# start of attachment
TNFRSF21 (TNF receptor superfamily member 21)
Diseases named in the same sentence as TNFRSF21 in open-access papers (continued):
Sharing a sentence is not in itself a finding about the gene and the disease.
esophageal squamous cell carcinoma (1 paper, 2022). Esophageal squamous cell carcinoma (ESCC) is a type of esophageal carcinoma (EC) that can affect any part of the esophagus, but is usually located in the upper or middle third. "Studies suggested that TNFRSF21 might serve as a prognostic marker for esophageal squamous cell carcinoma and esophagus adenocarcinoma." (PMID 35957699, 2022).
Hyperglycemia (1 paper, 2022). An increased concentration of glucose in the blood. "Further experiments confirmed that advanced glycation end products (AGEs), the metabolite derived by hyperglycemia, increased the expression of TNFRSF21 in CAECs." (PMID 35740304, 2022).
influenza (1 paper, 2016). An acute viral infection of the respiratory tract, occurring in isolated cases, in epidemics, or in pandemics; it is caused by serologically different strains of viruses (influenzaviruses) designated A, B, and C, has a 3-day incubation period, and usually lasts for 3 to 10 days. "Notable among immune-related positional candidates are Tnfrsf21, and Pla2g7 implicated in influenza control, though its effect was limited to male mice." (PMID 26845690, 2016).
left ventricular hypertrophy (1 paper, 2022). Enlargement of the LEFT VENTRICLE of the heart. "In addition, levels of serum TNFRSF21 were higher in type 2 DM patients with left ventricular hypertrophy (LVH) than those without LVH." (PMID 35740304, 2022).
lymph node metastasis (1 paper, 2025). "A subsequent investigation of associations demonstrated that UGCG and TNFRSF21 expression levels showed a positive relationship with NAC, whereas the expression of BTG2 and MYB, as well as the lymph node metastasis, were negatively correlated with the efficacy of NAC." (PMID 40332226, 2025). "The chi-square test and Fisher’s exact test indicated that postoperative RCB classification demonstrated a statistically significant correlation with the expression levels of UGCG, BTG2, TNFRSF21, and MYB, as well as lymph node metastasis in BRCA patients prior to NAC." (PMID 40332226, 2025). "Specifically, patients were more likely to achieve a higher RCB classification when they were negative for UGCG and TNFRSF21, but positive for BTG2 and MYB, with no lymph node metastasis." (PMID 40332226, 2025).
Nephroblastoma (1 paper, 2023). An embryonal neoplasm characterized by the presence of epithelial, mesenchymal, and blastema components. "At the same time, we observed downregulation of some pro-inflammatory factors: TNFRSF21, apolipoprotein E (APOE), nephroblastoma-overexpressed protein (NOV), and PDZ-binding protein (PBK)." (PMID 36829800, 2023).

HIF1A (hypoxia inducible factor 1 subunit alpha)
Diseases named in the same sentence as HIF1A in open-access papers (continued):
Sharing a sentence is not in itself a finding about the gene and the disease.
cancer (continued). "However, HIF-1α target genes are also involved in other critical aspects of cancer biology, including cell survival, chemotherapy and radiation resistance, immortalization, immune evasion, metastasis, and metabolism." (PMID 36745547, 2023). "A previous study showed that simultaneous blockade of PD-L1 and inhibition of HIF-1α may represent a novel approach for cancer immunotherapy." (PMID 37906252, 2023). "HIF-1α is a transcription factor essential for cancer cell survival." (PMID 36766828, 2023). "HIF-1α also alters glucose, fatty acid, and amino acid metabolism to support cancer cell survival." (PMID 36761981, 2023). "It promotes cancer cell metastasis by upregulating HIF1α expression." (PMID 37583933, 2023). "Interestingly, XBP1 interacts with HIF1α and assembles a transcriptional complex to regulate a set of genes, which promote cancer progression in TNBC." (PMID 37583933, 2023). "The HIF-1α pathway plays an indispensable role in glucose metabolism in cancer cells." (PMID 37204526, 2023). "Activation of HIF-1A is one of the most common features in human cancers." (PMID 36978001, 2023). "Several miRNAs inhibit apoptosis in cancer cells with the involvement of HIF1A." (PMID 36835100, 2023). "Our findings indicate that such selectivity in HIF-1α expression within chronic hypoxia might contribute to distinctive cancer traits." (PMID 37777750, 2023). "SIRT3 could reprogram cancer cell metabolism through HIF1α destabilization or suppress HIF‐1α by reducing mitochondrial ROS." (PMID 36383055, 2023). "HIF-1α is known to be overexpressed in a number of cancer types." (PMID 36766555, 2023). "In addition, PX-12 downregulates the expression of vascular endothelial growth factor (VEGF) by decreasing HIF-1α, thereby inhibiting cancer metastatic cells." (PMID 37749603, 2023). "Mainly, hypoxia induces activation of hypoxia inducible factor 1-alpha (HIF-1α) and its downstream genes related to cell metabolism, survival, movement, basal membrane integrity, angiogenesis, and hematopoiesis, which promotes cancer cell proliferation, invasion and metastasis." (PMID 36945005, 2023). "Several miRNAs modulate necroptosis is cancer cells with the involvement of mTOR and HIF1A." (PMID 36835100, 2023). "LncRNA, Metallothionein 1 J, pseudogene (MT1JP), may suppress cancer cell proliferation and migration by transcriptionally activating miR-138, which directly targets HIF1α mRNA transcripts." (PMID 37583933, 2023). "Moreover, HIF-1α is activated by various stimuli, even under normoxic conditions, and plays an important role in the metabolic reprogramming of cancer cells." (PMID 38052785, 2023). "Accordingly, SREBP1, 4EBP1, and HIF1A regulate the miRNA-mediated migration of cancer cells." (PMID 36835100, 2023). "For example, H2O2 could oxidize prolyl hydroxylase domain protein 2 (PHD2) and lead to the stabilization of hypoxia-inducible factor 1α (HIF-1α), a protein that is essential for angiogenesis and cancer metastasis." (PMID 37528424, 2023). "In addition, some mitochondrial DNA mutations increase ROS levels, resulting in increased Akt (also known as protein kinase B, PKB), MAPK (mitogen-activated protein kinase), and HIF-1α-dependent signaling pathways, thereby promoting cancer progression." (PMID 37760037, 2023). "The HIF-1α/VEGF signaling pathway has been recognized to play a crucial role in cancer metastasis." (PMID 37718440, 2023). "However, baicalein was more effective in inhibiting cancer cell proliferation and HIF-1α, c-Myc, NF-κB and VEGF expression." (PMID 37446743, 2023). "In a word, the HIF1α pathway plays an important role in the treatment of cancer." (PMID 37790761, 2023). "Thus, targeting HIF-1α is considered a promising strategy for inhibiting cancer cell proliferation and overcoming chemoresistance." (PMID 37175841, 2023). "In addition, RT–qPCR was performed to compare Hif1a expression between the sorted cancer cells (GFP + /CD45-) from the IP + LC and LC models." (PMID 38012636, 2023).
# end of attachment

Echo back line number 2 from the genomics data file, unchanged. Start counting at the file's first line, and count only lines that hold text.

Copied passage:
Diseases named in the same sentence as TNFRSF21 in open-access papers (continued):